Seven children (36.8%) in Group 1 had a presumed nosocomially acquired respiratory virus infection, defined as having first evidence (clinically or by laboratory confirmation) of a respiratory virus infection at least 72 hours after hospital admission, whereas none of the patients in Group 2 acquired infection nosocomially (p<0.05) (Table 1). Of the seven who likely acquired the H1N1 infection nosocomially, one was transferred from a regional hospital for PICU care. Three others had been admitted to the cardiac ward awaiting cardiac surgery, where pre- and postoperative cardiac surgery patients co-habited. They had no preoperative symptoms or signs of a respiratory virus infection, had not received prophylactic oseltamivir, underwent elective cardiac surgery and had a postoperative course in the PICU complicated by pneumonia, with prolonged periods of ventilation and PICU stay. All three had bacterial co-infections. Three other children with chronic medical conditions (end-stage renal failure, chronic lung disease, epilepsy) had been inpatients in general paediatric wards for long-term care where no isolation facilities were available to protect patients at risk from nosocomial infections.

Indices of illness severity and multi-organ involvement were higher in Group 1 than in Group 2 on admission, with median admission PELOD score and serum lactate 11 v. 1 (p=0.02) and 1.1 v. 0.8 (p=0.02), respectively (Table 1). A similar percentage of patients in both groups required invasive ventilation and, although patients in Group 1 had longer durations of ventilation than patients in Group 2 (5 v. 1 median

ventilator days), this was not statistically significant (Table 1). Of clinical importance was that patients in Group 1 had worse indices of oxygenation on day 3 of ventilation than those in Group 2, as suggested by higher median oxygenation index (OI) (6.07 v. 1.98; p=0.008) and lower median PaO2:FIO2 ratio (170.16 v. 306.67; p=0.002) (Table 1). The predicted PICU mortality according to the median PIM2 scores was similar for both groups (Table 1). Five (26.3%) children infected with H1N1 died: three as a result of respiratory failure, and two from overwhelming sepsis (Table 2). Four of the patients who died had major comorbidities (Table 2). No deaths occurred in Group 2 (p=0.3). There were no significant differences between survivors and non-survivors in Group 1 (Table 1).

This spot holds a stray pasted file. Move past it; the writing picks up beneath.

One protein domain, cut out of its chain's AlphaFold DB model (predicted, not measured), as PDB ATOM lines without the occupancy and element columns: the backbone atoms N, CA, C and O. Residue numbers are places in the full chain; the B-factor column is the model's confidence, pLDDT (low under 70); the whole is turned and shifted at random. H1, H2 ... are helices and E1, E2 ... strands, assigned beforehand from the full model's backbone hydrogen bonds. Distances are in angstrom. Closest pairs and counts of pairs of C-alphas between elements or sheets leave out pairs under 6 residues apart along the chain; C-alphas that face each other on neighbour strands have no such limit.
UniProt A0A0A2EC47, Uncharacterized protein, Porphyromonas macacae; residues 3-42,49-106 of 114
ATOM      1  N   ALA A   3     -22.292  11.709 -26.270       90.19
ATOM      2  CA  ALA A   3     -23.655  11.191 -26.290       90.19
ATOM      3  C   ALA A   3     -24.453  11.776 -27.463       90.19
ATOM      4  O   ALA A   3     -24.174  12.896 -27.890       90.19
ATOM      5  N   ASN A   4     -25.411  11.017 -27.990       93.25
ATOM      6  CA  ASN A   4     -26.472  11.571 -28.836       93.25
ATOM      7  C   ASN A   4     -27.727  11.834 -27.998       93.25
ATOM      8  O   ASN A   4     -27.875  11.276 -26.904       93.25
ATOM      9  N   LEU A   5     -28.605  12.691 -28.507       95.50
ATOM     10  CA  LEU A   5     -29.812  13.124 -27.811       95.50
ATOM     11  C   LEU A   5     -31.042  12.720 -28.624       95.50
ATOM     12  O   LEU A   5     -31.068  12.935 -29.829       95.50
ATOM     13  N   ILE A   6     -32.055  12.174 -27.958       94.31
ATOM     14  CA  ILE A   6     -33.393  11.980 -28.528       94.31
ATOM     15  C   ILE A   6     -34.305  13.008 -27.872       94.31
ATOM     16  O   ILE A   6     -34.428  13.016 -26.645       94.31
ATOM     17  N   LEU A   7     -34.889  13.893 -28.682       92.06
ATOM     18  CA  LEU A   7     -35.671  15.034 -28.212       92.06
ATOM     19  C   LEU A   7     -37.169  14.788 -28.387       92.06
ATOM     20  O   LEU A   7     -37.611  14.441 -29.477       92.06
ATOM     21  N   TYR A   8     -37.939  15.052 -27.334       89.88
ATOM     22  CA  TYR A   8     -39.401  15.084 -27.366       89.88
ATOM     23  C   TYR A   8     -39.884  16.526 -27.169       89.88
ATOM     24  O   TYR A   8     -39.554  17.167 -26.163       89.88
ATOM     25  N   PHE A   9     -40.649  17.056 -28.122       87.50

This is the first study from SA to describe children severely affected by the 2009 H1N1 pandemic and who required PICU admission. The RCWMCH PICU admission rate (22%) for H1N1-positive children was comparable with the 9.3 - 26.0% reported from Canada[7] and the USA[16] during the outbreak.

Although small patient numbers precluded identification of risk factors for H1N1 infection or mortality, it is notable that 80% of critically ill children with H1N1 had major comorbid conditions, including HIV infection (Table 1). Other centres around the world have also reported that children with comorbidities such as asthma and neurological or developmental conditions were at particular risk of severe H1N1 disease, and at greater risk of dying from H1N1 infection.[16,17] Bacterial co-infection has been reported as a major risk factor for mortality in studies from nearly every major influenza pandemic, including the 2009 pandemic.[5,11,16] A high proportion of our patients, particularly in the H1N1-positive group, had documented or suspected bacterial co-infection (Table 1).